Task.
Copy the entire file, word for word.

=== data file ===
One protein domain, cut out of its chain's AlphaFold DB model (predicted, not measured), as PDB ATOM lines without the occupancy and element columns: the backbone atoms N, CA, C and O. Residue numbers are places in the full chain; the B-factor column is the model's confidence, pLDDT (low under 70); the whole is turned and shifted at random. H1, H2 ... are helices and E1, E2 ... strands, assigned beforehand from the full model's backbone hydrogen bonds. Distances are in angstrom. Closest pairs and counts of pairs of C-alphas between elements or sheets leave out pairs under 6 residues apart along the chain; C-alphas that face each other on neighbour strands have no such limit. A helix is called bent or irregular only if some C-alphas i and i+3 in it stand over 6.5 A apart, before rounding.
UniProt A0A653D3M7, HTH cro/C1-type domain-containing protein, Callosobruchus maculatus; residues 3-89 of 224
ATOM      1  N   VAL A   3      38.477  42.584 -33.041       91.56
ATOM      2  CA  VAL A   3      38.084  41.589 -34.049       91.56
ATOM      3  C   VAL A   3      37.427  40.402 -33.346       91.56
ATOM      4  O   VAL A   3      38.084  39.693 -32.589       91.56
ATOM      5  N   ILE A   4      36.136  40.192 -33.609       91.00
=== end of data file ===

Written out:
One protein domain, cut out of its chain's AlphaFold DB model (predicted, not measured), as PDB ATOM lines without the occupancy and element columns: the backbone atoms N, CA, C and O. Residue numbers are places in the full chain; the B-factor column is the model's confidence, pLDDT (low under 70); the whole is turned and shifted at random. H1, H2 ... are helices and E1, E2 ... strands, assigned beforehand from the full model's backbone hydrogen bonds. Distances are in angstrom. Closest pairs and counts of pairs of C-alphas between elements or sheets leave out pairs under 6 residues apart along the chain; C-alphas that face each other on neighbour strands have no such limit. A helix is called bent or irregular only if some C-alphas i and i+3 in it stand over 6.5 A apart, before rounding.
UniProt A0A653D3M7, HTH cro/C1-type domain-containing protein, Callosobruchus maculatus; residues 3-89 of 224
ATOM      1  N   VAL A   3      38.477  42.584 -33.041       91.56
ATOM      2  CA  VAL A   3      38.084  41.589 -34.049       91.56
ATOM      3  C   VAL A   3      37.427  40.402 -33.346       91.56
ATOM      4  O   VAL A   3      38.084  39.693 -32.589       91.56
ATOM      5  N   ILE A   4      36.136  40.192 -33.609       91.00